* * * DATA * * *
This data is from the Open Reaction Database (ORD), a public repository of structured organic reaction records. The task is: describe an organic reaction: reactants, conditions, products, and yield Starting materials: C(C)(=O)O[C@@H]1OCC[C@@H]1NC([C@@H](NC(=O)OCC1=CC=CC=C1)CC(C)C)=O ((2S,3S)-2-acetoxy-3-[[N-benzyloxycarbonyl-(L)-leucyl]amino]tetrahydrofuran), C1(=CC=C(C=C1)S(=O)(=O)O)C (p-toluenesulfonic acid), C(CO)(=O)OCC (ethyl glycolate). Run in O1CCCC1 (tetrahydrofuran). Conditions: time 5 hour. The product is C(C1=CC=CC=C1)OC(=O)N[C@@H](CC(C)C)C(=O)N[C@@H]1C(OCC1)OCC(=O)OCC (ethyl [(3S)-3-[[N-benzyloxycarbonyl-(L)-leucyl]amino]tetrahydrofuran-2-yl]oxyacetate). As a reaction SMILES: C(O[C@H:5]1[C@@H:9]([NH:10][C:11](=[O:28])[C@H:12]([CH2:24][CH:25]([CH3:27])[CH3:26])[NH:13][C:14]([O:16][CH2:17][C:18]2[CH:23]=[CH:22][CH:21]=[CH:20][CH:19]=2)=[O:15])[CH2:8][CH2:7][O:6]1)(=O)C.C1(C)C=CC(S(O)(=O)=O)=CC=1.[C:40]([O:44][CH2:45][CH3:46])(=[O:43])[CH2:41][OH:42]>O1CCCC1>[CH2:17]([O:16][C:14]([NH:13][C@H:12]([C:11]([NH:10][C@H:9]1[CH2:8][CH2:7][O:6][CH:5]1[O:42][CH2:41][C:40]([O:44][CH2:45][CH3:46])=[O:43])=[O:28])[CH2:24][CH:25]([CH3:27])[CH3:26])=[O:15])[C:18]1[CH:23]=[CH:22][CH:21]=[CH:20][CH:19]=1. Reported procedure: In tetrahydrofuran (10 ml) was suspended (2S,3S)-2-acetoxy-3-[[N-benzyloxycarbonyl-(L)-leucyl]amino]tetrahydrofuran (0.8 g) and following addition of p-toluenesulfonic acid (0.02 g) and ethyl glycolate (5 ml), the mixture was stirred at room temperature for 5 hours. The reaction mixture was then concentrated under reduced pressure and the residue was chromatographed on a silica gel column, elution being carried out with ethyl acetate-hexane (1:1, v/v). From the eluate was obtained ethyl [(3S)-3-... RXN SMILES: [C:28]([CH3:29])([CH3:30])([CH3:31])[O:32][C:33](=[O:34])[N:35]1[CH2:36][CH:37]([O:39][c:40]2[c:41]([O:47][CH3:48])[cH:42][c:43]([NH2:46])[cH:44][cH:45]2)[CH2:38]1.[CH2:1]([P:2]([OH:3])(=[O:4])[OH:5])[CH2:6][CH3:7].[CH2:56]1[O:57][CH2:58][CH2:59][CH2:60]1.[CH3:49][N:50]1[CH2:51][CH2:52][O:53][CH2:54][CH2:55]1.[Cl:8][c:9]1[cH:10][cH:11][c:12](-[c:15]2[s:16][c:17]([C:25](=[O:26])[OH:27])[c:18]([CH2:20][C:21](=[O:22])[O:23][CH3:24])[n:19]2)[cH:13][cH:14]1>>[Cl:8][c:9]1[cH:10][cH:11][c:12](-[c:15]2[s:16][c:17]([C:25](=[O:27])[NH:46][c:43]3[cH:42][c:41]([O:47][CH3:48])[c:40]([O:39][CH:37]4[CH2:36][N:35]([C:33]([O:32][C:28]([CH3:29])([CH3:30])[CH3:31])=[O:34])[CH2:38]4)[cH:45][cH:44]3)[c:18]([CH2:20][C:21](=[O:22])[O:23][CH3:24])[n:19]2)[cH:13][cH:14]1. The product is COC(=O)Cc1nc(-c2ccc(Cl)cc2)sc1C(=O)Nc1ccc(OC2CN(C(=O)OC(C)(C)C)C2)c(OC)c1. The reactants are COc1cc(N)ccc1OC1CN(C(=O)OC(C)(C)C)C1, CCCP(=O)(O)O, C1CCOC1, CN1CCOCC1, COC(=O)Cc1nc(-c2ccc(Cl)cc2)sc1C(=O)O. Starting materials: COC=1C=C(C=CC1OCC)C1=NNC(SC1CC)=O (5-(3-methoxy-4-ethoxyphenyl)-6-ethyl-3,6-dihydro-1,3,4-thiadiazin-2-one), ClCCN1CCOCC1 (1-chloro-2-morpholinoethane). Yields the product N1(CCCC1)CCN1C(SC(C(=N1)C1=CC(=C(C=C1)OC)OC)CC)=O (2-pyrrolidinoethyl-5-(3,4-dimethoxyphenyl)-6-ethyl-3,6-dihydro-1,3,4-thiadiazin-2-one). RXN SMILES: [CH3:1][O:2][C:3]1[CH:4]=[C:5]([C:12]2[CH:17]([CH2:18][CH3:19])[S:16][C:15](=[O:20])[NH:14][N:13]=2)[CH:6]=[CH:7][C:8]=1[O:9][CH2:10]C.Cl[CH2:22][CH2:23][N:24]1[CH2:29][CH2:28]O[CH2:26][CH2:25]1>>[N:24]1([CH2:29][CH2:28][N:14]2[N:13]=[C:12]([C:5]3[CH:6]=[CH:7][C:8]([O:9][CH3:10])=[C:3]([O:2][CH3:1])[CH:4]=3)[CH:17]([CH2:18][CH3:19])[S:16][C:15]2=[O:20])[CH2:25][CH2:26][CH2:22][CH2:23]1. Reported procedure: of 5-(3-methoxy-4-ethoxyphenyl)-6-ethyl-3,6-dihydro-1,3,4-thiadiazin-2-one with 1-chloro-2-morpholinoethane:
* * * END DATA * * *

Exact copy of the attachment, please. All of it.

This data is from the Open Reaction Database (ORD), a public repository of structured organic reaction records. The task is: describe an organic reaction: reactants, conditions, products, and yield Starting materials: C(C)(=O)O[C@@H]1OCC[C@@H]1NC([C@@H](NC(=O)OCC1=CC=CC=C1)CC(C)C)=O ((2S,3S)-2-acetoxy-3-[[N-benzyloxycarbonyl-(L)-leucyl]amino]tetrahydrofuran), C1(=CC=C(C=C1)S(=O)(=O)O)C (p-toluenesulfonic acid), C(CO)(=O)OCC (ethyl glycolate). Run in O1CCCC1 (tetrahydrofuran). Conditions: time 5 hour. The product is C(C1=CC=CC=C1)OC(=O)N[C@@H](CC(C)C)C(=O)N[C@@H]1C(OCC1)OCC(=O)OCC (ethyl [(3S)-3-[[N-benzyloxycarbonyl-(L)-leucyl]amino]tetrahydrofuran-2-yl]oxyacetate). As a reaction SMILES: C(O[C@H:5]1[C@@H:9]([NH:10][C:11](=[O:28])[C@H:12]([CH2:24][CH:25]([CH3:27])[CH3:26])[NH:13][C:14]([O:16][CH2:17][C:18]2[CH:23]=[CH:22][CH:21]=[CH:20][CH:19]=2)=[O:15])[CH2:8][CH2:7][O:6]1)(=O)C.C1(C)C=CC(S(O)(=O)=O)=CC=1.[C:40]([O:44][CH2:45][CH3:46])(=[O:43])[CH2:41][OH:42]>O1CCCC1>[CH2:17]([O:16][C:14]([NH:13][C@H:12]([C:11]([NH:10][C@H:9]1[CH2:8][CH2:7][O:6][CH:5]1[O:42][CH2:41][C:40]([O:44][CH2:45][CH3:46])=[O:43])=[O:28])[CH2:24][CH:25]([CH3:27])[CH3:26])=[O:15])[C:18]1[CH:23]=[CH:22][CH:21]=[CH:20][CH:19]=1. Reported procedure: In tetrahydrofuran (10 ml) was suspended (2S,3S)-2-acetoxy-3-[[N-benzyloxycarbonyl-(L)-leucyl]amino]tetrahydrofuran (0.8 g) and following addition of p-toluenesulfonic acid (0.02 g) and ethyl glycolate (5 ml), the mixture was stirred at room temperature for 5 hours. The reaction mixture was then concentrated under reduced pressure and the residue was chromatographed on a silica gel column, elution being carried out with ethyl acetate-hexane (1:1, v/v). From the eluate was obtained ethyl [(3S)-3-... RXN SMILES: [C:28]([CH3:29])([CH3:30])([CH3:31])[O:32][C:33](=[O:34])[N:35]1[CH2:36][CH:37]([O:39][c:40]2[c:41]([O:47][CH3:48])[cH:42][c:43]([NH2:46])[cH:44][cH:45]2)[CH2:38]1.[CH2:1]([P:2]([OH:3])(=[O:4])[OH:5])[CH2:6][CH3:7].[CH2:56]1[O:57][CH2:58][CH2:59][CH2:60]1.[CH3:49][N:50]1[CH2:51][CH2:52][O:53][CH2:54][CH2:55]1.[Cl:8][c:9]1[cH:10][cH:11][c:12](-[c:15]2[s:16][c:17]([C:25](=[O:26])[OH:27])[c:18]([CH2:20][C:21](=[O:22])[O:23][CH3:24])[n:19]2)[cH:13][cH:14]1>>[Cl:8][c:9]1[cH:10][cH:11][c:12](-[c:15]2[s:16][c:17]([C:25](=[O:27])[NH:46][c:43]3[cH:42][c:41]([O:47][CH3:48])[c:40]([O:39][CH:37]4[CH2:36][N:35]([C:33]([O:32][C:28]([CH3:29])([CH3:30])[CH3:31])=[O:34])[CH2:38]4)[cH:45][cH:44]3)[c:18]([CH2:20][C:21](=[O:22])[O:23][CH3:24])[n:19]2)[cH:13][cH:14]1. The product is COC(=O)Cc1nc(-c2ccc(Cl)cc2)sc1C(=O)Nc1ccc(OC2CN(C(=O)OC(C)(C)C)C2)c(OC)c1. The reactants are COc1cc(N)ccc1OC1CN(C(=O)OC(C)(C)C)C1, CCCP(=O)(O)O, C1CCOC1, CN1CCOCC1, COC(=O)Cc1nc(-c2ccc(Cl)cc2)sc1C(=O)O. Starting materials: COC=1C=C(C=CC1OCC)C1=NNC(SC1CC)=O (5-(3-methoxy-4-ethoxyphenyl)-6-ethyl-3,6-dihydro-1,3,4-thiadiazin-2-one), ClCCN1CCOCC1 (1-chloro-2-morpholinoethane). Yields the product N1(CCCC1)CCN1C(SC(C(=N1)C1=CC(=C(C=C1)OC)OC)CC)=O (2-pyrrolidinoethyl-5-(3,4-dimethoxyphenyl)-6-ethyl-3,6-dihydro-1,3,4-thiadiazin-2-one). RXN SMILES: [CH3:1][O:2][C:3]1[CH:4]=[C:5]([C:12]2[CH:17]([CH2:18][CH3:19])[S:16][C:15](=[O:20])[NH:14][N:13]=2)[CH:6]=[CH:7][C:8]=1[O:9][CH2:10]C.Cl[CH2:22][CH2:23][N:24]1[CH2:29][CH2:28]O[CH2:26][CH2:25]1>>[N:24]1([CH2:29][CH2:28][N:14]2[N:13]=[C:12]([C:5]3[CH:6]=[CH:7][C:8]([O:9][CH3:10])=[C:3]([O:2][CH3:1])[CH:4]=3)[CH:17]([CH2:18][CH3:19])[S:16][C:15]2=[O:20])[CH2:25][CH2:26][CH2:22][CH2:23]1. Reported procedure: of 5-(3-methoxy-4-ethoxyphenyl)-6-ethyl-3,6-dihydro-1,3,4-thiadiazin-2-one with 1-chloro-2-morpholinoethane: